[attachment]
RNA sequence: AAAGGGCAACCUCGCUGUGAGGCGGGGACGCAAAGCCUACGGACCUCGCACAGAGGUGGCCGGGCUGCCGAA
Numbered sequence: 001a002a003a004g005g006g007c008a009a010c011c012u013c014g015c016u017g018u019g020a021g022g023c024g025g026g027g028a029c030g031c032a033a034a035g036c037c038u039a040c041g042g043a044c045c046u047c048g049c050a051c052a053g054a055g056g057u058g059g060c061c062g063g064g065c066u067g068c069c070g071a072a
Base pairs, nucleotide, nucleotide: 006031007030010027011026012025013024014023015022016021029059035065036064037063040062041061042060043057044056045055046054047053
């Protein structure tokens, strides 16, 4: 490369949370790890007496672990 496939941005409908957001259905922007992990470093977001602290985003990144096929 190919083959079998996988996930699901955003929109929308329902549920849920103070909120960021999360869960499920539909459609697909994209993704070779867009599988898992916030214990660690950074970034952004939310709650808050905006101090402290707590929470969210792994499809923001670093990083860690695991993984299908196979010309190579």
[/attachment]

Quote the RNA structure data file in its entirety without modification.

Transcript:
RNA sequence: AAAGGGCAACCUCGCUGUGAGGCGGGGACGCAAAGCCUACGGACCUCGCACAGAGGUGGCCGGGCUGCCGAA
Numbered sequence: 001a002a003a004g005g006g007c008a009a010c011c012u013c014g015c016u017g018u019g020a021g022g023c024g025g026g027g028a029c030g031c032a033a034a035g036c037c038u039a040c041g042g043a044c045c046u047c048g049c050a051c052a053g054a055g056g057u058g059g060c061c062g063g064g065c066u067g068c069c070g071a072a
Base pairs, nucleotide, nucleotide: 006031007030010027011026012025013024014023015022016021029059035065036064037063040062041061042060043057044056045055046054047053
């Protein structure tokens, strides 16, 4: 490369949370790890007496672990 496939941005409908957001259905922007992990470093977001602290985003990144096929 190919083959079998996988996930699901955003929109929308329902549920849920103070909120960021999360869960499920539909459609697909994209993704070779867009599988898992916030214990660690950074970034952004939310709650808050905006101090402290707590929470969210792994499809923001670093990083860690695991993984299908196979010309190579």